Enlargement of interdental papillae and accumulation of gingival tissue may appear due to the application of compressive or retraction forces at the site of extraction space closure. In orthodontic treatment, the extraction of teeth, most commonly, first or second premolars, may be required. Orthodontic space closure of extraction sites may result in gingival invagination or accumulation of gingival tissue [15].

Gingival ingrowth was defined by Robertson et al. [16] as a linear invagination of the interproximal tissue with mesial and distal orientation and an intragingival probing depth of at least 1 mm. The frequency of GI is reported to be high and may be observed more often in the lower jaw [1618]. Due to its location, GI may render adequate plaque control complicated, possibly contributing to gingival and periodontal disease occurrence [16, 19]. There is a correlation between gingival cleft and timing of OTM. Significantly more GIs were reported when there was a delay in space closure and orthodontic treatment was initiated late after tooth extraction [17, 20]; therefore, proper communication between specialists is particularly important. Gingival ingrowth may exhibit a high degree of variability, ranging from a minor superficial crease in the gingiva to severe defects with complete penetration of the alveolar ridge (25% of all clefts) [17]. According to the GI severity, treatment strategies may vary. When GI is located in soft tissues only, it may be treated using a cold blade or the electric cautery with no significant difference between the two gingivectomy techniques [21]. Soft tissue diode laser in the management of mucogingival problems may present some advantages because of the minimal postoperative pain reposted with the use of these devices [22]. To prevent GI formation during OTM in the postextraction area, guided bone regeneration (GBR) can be applied; however, the best timing for tooth approximation to be initiated after surgery is still under discussion [2325].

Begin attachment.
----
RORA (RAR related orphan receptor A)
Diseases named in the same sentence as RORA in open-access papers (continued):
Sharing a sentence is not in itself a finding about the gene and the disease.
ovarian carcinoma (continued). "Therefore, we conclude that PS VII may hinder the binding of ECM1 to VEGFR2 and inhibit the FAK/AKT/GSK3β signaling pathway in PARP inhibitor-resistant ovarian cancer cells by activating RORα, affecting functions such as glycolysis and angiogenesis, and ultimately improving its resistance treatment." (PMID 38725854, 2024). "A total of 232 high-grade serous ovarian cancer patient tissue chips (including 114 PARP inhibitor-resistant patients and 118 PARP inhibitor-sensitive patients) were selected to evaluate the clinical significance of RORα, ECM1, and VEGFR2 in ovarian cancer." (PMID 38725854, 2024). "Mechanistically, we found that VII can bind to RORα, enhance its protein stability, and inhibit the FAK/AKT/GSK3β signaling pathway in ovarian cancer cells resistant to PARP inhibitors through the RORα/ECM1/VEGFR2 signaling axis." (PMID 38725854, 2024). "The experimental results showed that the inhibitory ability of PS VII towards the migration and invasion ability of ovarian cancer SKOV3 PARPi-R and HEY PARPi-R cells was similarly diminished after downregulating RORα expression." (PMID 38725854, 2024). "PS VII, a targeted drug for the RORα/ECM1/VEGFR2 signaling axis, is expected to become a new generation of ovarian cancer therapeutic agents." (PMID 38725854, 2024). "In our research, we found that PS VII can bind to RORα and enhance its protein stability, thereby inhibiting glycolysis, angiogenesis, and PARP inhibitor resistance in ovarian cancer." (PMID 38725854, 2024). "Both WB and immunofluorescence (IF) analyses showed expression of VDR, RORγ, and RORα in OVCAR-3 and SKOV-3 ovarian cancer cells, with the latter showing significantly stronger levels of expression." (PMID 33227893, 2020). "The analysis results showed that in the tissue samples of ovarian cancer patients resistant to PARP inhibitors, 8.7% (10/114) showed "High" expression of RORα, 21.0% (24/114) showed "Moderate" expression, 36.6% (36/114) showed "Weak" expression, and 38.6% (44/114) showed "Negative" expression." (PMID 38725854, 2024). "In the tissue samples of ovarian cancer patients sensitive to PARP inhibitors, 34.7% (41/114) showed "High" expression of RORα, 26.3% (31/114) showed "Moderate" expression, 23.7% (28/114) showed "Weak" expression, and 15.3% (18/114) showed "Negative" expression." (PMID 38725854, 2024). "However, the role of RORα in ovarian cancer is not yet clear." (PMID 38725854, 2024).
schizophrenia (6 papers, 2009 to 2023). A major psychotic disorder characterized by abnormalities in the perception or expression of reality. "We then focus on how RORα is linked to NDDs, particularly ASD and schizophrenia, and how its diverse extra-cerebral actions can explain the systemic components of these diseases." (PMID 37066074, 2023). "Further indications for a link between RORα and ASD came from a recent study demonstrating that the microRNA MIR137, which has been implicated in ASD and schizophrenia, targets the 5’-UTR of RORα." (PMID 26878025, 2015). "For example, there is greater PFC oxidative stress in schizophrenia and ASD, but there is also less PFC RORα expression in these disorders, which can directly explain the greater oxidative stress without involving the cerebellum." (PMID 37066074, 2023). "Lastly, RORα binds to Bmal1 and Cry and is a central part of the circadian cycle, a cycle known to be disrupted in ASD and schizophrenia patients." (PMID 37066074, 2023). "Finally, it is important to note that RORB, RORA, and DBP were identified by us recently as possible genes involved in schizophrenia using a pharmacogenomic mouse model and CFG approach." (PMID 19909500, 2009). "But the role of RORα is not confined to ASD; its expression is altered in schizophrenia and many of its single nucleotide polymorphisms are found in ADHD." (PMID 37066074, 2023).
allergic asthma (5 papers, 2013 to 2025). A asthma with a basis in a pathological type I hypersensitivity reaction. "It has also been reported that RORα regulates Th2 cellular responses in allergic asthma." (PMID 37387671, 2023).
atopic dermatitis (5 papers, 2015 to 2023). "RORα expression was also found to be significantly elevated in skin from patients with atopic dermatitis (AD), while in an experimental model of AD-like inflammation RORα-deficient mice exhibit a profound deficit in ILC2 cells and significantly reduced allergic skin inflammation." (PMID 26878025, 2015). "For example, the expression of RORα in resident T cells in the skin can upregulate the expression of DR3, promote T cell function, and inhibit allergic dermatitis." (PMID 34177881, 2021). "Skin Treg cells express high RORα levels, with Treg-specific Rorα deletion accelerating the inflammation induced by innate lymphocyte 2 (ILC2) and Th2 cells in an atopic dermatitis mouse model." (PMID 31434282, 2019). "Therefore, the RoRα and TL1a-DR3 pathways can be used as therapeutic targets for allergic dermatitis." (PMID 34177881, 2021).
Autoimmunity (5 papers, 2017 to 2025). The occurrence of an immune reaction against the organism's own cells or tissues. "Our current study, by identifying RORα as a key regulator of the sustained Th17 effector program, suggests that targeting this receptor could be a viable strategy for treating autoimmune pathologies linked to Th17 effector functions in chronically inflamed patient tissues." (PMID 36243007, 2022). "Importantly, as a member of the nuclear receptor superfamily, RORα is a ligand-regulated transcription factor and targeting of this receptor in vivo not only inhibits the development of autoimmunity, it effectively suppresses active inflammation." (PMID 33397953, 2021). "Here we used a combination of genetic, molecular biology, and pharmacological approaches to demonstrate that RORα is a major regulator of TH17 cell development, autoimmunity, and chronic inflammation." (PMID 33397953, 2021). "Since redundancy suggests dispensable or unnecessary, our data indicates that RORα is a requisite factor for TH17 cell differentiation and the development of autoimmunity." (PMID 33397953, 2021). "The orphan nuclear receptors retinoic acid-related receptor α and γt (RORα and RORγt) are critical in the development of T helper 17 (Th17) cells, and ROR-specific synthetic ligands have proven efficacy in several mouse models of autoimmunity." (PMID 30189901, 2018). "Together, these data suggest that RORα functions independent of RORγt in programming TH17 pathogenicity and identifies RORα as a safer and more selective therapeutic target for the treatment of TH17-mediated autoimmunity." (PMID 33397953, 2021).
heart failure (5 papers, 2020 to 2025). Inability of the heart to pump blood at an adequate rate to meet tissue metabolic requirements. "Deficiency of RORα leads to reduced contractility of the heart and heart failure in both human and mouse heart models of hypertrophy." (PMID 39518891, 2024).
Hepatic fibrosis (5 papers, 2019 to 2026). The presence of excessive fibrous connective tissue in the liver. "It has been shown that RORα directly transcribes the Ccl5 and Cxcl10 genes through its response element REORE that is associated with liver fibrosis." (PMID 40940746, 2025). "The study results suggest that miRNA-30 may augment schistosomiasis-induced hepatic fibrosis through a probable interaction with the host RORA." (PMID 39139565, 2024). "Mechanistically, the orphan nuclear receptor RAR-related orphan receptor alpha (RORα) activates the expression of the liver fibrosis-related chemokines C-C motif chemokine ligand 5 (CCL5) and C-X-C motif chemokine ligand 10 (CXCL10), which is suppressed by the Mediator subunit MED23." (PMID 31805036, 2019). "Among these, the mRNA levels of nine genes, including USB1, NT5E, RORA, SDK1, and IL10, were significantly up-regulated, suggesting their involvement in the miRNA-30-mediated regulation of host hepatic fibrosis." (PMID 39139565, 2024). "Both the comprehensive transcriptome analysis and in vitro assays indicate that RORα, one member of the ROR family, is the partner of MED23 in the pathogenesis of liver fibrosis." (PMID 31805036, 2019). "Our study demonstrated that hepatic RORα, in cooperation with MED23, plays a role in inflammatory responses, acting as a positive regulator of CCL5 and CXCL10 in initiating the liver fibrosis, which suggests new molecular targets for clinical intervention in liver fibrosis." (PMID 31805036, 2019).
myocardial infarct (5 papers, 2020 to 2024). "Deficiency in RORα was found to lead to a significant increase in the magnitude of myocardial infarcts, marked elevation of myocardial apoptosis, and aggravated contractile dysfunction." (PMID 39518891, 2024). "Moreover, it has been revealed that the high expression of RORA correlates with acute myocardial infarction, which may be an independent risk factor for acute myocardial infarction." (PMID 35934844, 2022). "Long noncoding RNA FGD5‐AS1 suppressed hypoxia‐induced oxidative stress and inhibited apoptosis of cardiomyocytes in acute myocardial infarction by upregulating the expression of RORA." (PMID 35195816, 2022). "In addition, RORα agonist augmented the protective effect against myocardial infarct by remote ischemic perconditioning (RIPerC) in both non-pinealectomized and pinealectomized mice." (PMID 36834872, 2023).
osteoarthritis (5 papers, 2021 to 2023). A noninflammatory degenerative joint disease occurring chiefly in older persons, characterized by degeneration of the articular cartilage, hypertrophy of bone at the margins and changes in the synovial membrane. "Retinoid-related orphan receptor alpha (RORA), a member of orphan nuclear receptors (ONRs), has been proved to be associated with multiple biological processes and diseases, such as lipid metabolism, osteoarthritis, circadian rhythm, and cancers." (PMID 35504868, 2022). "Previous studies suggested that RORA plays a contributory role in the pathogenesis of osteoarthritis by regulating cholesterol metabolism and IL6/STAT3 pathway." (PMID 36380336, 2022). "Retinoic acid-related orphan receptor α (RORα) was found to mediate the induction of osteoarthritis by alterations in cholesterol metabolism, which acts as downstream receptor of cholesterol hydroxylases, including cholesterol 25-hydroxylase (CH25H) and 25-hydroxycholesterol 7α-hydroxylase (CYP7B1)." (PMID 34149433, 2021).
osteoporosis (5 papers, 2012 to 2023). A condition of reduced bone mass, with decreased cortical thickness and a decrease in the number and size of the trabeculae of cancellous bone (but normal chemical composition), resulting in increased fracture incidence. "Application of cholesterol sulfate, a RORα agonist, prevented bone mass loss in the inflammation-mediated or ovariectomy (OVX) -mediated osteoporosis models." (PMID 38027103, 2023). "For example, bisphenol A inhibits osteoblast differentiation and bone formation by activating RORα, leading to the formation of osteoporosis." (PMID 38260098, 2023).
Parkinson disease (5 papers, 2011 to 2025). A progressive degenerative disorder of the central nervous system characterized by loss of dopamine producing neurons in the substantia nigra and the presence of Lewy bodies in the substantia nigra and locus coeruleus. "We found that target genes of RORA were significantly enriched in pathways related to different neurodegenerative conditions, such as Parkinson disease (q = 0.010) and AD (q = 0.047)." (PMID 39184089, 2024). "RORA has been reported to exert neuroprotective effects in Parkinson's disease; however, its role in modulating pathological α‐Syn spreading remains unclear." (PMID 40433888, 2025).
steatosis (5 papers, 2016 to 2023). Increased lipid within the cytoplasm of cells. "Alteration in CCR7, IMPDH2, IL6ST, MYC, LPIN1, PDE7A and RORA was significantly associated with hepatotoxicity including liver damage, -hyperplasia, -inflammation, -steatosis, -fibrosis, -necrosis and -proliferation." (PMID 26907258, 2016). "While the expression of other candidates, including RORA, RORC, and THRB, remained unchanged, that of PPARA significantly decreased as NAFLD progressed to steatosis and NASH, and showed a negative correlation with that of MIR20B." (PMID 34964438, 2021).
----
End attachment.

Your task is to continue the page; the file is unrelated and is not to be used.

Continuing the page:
Both orthodontic and periodontal literature have thoroughly discussed gingival recession that may lead to unsatisfactory aesthetics, root sensitivity, increased susceptibility to caries, tooth abrasion, and following difficulties in maintenance of oral hygiene. OTM may either promote GR formation or improve soft tissue conditions [2632]. Among orthodontic patients, up to 10–12% exhibited gingival recessions [26, 33]. One of the main reasons for GR development is believed to be a continuous mechanical trauma by toothbrush [34, 35], but Matthews [36] and Rajapakse et al. [37] suggested that there is no good evidence of direct link between toothbrushing and appearance of noninflammatory GR. Several anatomical and morphological characteristics were suggested to play a role in GR formation. During OTM, alveolar bone dehiscences may occur when tooth roots move through the alveolar cortical bone [3840]. More often, this type of movement is carried out in patients with a small alveolar process, thin buccal or lingual bone plates, eccentric position of teeth, basally extended maxillary sinus, and progressive alveolar bone loss [41]. It should be noted that if the tooth is moved within the envelope of the alveolar bone, the risk of harmful side effect on the marginal soft tissue is minimal [40, 41]. The direction of applied orthodontic forces may also have an impact on soft tissues. Some studies suggested that controlled proclination of mandibular incisors could be carried out in orthodontic patients with no risk of periodontal breakdown if good level of dental hygiene is provided [27, 33, 42, 43]. Recent studies suggested that [44, 45] proinclination orthodontic movement may be significantly associated with a reduction of the keratinized tissue width. These findings are supported by other previous studies suggesting that labial tooth movement may result in decreased buccolingual tissue thickness and reduce the height of the free gingiva facilitating GR. On the other hand, lingual tooth movement may have the opposite effect [29, 38, 44]. Periodontal biotype also has been suggested to be an important factor in GR development. A strong correlation was found between thin biotype and proinclination orthodontic movement in terms of GR depth and keratinized tissue width. In contrast to patients who performed a thick gingival biotype, those with a thin-scalloped biotype are considered at risk [44, 45]. Thin periodontal biotype and amount of attached gingiva were found to be significantly related to labial plate thickness and alveolar crest position. Thin periodontium demonstrates decreased resistance to mechanical stress or inflammation and may correlate with development of GR [28, 42, 45, 46]. In light of this, an accurate evaluation of gingival thickness before starting OTM is definitely recommended [44, 45].